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‘Phantom Phoenix’ comic books will feature characters inspired by Chicago heroes, historical figures

“The Phantom Phoenix” is the first comic book from Wisconsin-based Voyage Comics & Publishing.
Voyage Comics & Publishing

When Wisconsin publishers Phil Kosloski and Michael LaVoy wanted to broaden their publishing house’s offerings, they looked to a bit of little-known Chicago history for their first comic book series.

Coming out in May, “The Phantom Phoenix” will be the first comic book from their Voyage Comics & Publishing, a Wisconsin publisher that specializes in Catholic-oriented entertainment.

“We create good, quality stories that have a universal message that is uplifting and also family-friendly,” says Kosloski, the founder. “It’s hard to be original or to create a superhero that is different than all the rest. What we wanted to do with ‘Phantom Phoenix’ is create an unlikely superhero.”

Chicago circa the 1920s is the backdrop for the comic book series.

The church in “The Phantom Phoenix” series was modeled after St. Casimir’s Church, which was renamed Our Lady of Tepeyac.
Voyage Comics & Publishing

“Phoenix” is Martin Claver, a Black homeless war veteran. He and Josephine Wilson, a Black Chicago police officer, are the comic book’s main characters. They were inspired by lesser-known historical figures, some with Chicago connections.

Wilson — who helps women and children and is growing suspicious of corruption in the police department — was inspired by two real-life Chicago cops: Grace Wilson, the city’s first Black female police officer, and Alice Clement, the first woman in the department to be a detective.

“The Phantom Phoenix” character Josephine Wilson is one of the main characters in “The Phantom Phoenix,” modeled after two actual Chicago cops.
Voyage Comics & Publishing

Claver’s character — an ace World War I fighter pilot who suffered a devastating leg injury in combat — was inspired by Eugene Bullard, an U.S.-born, Black fighter pilot who fought for France, and St. Moses the Strong, a fourth century ascetic monk who came from a life of crime.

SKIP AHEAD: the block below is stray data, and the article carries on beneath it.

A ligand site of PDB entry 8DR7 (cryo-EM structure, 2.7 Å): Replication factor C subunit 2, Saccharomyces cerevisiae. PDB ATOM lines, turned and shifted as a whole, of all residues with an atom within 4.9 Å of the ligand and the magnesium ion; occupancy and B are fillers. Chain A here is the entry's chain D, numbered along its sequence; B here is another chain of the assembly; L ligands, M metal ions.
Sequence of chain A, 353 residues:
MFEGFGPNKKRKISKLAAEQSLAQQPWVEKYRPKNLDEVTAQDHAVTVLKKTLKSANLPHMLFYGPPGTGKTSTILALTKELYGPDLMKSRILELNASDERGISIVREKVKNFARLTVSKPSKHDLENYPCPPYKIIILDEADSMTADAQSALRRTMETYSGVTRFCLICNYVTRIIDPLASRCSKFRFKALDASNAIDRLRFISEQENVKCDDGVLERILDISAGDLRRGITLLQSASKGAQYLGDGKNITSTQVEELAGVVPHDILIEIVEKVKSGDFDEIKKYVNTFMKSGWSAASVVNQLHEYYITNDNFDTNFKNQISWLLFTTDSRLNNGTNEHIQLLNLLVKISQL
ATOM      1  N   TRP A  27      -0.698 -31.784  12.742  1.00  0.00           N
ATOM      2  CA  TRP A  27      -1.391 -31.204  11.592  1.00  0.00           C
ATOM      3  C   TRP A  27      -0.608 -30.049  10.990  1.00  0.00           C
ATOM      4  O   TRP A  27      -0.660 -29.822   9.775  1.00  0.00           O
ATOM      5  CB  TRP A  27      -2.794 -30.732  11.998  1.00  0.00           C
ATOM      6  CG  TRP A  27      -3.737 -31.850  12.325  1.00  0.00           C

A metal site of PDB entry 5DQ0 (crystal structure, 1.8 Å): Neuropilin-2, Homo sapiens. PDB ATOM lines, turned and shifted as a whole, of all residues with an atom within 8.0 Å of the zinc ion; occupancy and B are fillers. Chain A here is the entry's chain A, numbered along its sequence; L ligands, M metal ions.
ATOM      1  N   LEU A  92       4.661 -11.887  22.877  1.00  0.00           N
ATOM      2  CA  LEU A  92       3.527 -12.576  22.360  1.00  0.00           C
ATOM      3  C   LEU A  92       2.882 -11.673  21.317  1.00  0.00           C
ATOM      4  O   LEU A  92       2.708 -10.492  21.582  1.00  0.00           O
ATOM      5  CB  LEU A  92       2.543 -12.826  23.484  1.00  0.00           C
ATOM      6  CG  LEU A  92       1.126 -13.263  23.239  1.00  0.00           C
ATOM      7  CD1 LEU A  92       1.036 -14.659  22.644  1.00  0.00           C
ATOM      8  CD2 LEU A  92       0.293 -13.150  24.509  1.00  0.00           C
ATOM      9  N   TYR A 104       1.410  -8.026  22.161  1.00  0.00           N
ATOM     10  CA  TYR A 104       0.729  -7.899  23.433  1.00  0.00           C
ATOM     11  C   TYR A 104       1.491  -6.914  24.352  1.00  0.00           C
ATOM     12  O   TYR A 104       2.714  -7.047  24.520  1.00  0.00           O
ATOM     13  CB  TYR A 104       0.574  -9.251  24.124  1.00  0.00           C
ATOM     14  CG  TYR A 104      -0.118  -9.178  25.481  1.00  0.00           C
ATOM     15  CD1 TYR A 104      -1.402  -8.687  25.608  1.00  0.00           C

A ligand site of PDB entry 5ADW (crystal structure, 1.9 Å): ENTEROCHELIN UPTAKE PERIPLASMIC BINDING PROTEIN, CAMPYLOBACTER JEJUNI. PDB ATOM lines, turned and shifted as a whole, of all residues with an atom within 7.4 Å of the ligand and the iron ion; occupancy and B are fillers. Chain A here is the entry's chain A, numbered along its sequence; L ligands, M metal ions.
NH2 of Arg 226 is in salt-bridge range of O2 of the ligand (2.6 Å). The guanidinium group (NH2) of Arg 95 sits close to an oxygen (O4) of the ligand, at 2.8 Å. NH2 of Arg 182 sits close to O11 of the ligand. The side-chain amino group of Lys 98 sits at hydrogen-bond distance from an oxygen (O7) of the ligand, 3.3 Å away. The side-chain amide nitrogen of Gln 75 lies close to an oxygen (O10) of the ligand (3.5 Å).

The church in the series is modeled after St. Casimir’s Church, which was renamed Our Lady of Tepeyac at 2226 S. Whipple St. in Little Village.

“Batman originally was focused on detective crime solving,” Kosloski says. “The city of Gotham is, at least in part, inspired by the city of Chicago. We wanted to go to Chicago — and during the 1920s. We thought it was a perfect fit for a classic superhero.

“It’s that classic gangster motif of Chicago in the 1920s with Al Capone. It was definitely a time in the history of Chicago that needed some cleaning up.”

LaVoy, who’s also the illustrator for the comic book series, says they wanted “Phoenix” to be a WWI veteran.

St. Casimir’s church at 2226 S. Whipple St in Little Village was the inspiration for a church in the new comic book series “The Phantom Phoenix.”
Anthony Vazquez/Sun-Times

“He’s had a lot of obstacles to overcome, but then what happens is the weaknesses that he has to work on turn into strengths,” says LaVoy, who’s an Air Force veteran. “Because he’s homeless, he knows the streets very well, and he’s able to help the police to catch the bad guys. He has a desire for justice.”

The creators enlisted colorist Jay David Ramos, whose comic book background includes having done work for Marvel, DC, Disney, DreamWorks and ESPN.

Ramos says Chicago history and Voyage Comics’ ideals are aligned.

“Chicago has deep, Catholic roots, and one of the characters in the story that helps defend ‘Phoenix’ is a priest,” says Ramos, who lives in California. “There’s a lot of Catholic imagery in and around the history of Chicago.

“It’s important to learn about all these historical characters to take inspiration from them because, when we look at historical characters, we tend to see them one-dimensionally. We see our character ‘Phantom Phoenix.’ There’s always a desire in the human heart to rise again from where you have fallen. That’s why he’s referenced himself as the Phoenix.”

Grace Wilson “is a trailblazer,” he says. “That’s the theme of the historical figures that we chose for our inspiration. We’re showing what made them trailblazers and the obstacles they had to overcome.

“Great entertainment inspires people to live heroic lives, even if they go through tough times.”

The trio is hoping comic book buyers see the message of entertainment and learning something new.

“You can never go wrong getting inspiration from these historical figures,” LaVoy says. “You know there’s so much to learn from their lives to be inspired by the obstacles they have had to overcome.”

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